Tuesday, December 31, 2013

It’s playoff time – and a reminder that brain health comes first

During the winter holidays, many Americans celebrate our culture of competition by watching football – from state high school championships to college bowl games to the National Football League (NFL) series culminating in the Super Bowl.

However, recent news regarding head injuries has spurred the greatest concerns about player safety in the recent history of the game.

As I wrote last January on the eve of the 2013 Super Bowl, “the negative consequences of football on the brain have come under intense scrutiny.”

I noted that Junior Seau, the former San Diego Charger who had committed suicide in 2012, suffered from CTE (chronic traumatic encephalopathy), a brain disease produced by trauma to the head. According to Seau’s relatives, his behavior included depression, wild mood swings, forgetfulness, irrationality, and insomnia – symptoms noted in other players who have sustained brain injuries.

These symptoms are very similar to those seen in neurological disorders such as Alzheimer’s, Parkinson’s, Lou Gehrig’s, and Huntington’s disease, which claimed my mother’s life.

I carry the mutated gene that causes HD but have so far escaped its inevitable, terrible symptoms.

Today I turn 54, an age at which my mother had already begun a steep decline. Birthdays always make me introspective and retrospective, and as I draw to a close an especially intense year in HD advocacy, professional work, and family life, I feel a special need to reflect on my concerns about HD and CTE while waxing nostalgic and a bit autobiographical.

CTE, the NFL, and a ‘public health crisis’

In August, one week before the start of the NFL season, the league settled a lawsuit brought by some 6,000 former players and families who accused the league of hiding the connection between football and concussions. The NFL agreed to pay the players $765 million and was expected to pay an additional $200 million in legal fees.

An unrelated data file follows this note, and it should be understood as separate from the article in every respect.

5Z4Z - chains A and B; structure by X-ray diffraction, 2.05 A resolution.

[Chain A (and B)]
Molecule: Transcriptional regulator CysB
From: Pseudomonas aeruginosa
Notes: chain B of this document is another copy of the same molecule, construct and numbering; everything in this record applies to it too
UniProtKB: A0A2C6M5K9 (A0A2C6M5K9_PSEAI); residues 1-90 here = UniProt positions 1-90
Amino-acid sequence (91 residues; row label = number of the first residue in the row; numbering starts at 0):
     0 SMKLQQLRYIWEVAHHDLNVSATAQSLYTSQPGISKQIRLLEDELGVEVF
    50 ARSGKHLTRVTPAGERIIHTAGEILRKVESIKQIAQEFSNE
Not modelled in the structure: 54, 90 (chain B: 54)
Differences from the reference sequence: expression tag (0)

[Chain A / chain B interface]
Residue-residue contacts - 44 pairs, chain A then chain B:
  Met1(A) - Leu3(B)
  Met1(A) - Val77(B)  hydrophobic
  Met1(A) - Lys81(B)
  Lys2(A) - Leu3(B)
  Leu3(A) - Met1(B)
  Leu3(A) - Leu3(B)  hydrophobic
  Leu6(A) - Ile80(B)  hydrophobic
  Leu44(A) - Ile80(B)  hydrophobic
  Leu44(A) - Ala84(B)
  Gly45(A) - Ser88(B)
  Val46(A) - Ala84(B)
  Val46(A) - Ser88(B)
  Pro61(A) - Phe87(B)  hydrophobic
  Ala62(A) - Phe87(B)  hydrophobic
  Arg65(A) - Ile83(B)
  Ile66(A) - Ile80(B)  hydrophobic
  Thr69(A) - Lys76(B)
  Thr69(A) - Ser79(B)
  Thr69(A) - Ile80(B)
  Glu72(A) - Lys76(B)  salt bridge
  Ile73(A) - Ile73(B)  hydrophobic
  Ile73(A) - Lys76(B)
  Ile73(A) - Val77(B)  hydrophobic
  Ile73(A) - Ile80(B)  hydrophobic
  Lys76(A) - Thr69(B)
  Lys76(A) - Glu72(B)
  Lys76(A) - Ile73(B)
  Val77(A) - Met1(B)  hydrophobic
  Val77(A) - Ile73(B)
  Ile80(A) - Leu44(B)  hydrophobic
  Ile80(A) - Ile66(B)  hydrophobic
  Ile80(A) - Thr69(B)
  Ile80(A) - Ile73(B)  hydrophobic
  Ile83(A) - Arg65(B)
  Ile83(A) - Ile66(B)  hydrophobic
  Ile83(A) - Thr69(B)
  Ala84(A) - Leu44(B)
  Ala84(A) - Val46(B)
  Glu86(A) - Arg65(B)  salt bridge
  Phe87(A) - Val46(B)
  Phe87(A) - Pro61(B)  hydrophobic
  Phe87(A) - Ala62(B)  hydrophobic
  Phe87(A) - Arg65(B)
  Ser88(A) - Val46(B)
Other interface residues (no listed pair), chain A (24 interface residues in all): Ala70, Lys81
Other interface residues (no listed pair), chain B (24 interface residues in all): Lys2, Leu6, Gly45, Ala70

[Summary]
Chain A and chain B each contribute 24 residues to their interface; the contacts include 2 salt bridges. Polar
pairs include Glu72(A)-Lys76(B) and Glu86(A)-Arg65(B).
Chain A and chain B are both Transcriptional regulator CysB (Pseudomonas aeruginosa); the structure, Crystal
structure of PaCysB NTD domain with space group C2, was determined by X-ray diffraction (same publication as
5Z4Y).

However, the settlement did not require the NFL to admit any wrongdoing, nor did it state any conclusions about football and brain injuries.

With a dispute emerging over legal fees, the federal judge overseeing the case has yet to approve the settlement.  New lawsuits filed since the settlement have increased the likelihood that the concussion issue will enter a courtroom (click here to read more).

In August, ESPN (Entertainment and Sports Programming Network) abruptly ended its relationship with the PBS (Public Broadcasting System) documentary program Frontline, reportedly because of pressure from the NFL regarding an upcoming documentary.

Nevertheless, in collaboration with two ESPN-based investigative journalists, Frontline in October aired a two-hour report titled “League of Denial,” revealing the NFL’s attempts to hide the seriousness of brain injuries from the players and the public even as physicians studying concussions found CTE in the autopsied brains of dozens of deceased players.

In early November, it was reported that several former NFL players were diagnosed with CTE. They were the first living players to undergo a new kind of brain scan capable of detecting signs of CTE.

Days later, two former college football players filed a federal lawsuit against the National Collegiate Athletic Association (NCAA), claiming it failed to inform players about the risks of concussions and demanding medical monitoring for former players.

Meanwhile, news organizations reported that Pop Warner, the nation’s largest youth football program, registered a nearly ten percent drop in participation between 2010 and 2012. That suggesets the general public had taken strong note of the dangers of football.